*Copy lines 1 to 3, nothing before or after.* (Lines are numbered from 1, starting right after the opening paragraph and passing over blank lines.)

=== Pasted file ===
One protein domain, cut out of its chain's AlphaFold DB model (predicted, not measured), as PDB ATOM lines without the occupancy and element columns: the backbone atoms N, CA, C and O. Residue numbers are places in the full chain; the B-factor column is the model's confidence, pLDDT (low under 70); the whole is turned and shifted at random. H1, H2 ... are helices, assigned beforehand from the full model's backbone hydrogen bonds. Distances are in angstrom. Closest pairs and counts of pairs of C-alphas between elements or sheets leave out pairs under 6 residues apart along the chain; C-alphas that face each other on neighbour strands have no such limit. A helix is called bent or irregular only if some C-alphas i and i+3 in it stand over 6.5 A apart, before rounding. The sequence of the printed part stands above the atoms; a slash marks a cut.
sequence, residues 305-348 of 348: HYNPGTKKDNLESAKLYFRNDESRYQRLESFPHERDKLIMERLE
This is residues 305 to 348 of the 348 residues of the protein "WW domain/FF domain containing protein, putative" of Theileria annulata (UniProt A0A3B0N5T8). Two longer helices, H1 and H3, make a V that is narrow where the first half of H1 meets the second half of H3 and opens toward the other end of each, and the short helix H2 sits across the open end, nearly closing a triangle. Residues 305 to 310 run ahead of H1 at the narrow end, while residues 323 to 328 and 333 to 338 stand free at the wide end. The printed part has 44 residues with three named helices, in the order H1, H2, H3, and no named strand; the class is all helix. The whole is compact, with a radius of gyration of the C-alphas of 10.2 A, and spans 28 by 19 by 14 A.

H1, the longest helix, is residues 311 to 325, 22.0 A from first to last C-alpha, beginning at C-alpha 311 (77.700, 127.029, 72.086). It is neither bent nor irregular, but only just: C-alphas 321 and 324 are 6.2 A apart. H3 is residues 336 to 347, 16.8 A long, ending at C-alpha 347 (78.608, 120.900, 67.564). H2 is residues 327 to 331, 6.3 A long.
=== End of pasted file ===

sequence, residues 305-348 of 348: HYNPGTKKDNLESAKLYFRNDESRYQRLESFPHERDKLIMERLE
This is residues 305 to 348 of the 348 residues of the protein "WW domain/FF domain containing protein, putative" of Theileria annulata (UniProt A0A3B0N5T8). Two longer helices, H1 and H3, make a V that is narrow where the first half of H1 meets the second half of H3 and opens toward the other end of each, and the short helix H2 sits across the open end, nearly closing a triangle. Residues 305 to 310 run ahead of H1 at the narrow end, while residues 323 to 328 and 333 to 338 stand free at the wide end. The printed part has 44 residues with three named helices, in the order H1, H2, H3, and no named strand; the class is all helix. The whole is compact, with a radius of gyration of the C-alphas of 10.2 A, and spans 28 by 19 by 14 A.

H1, the longest helix, is residues 311 to 325, 22.0 A from first to last C-alpha, beginning at C-alpha 311 (77.700, 127.029, 72.086). It is neither bent nor irregular, but only just: C-alphas 321 and 324 are 6.2 A apart. H3 is residues 336 to 347, 16.8 A long, ending at C-alpha 347 (78.608, 120.900, 67.564). H2 is residues 327 to 331, 6.3 A long.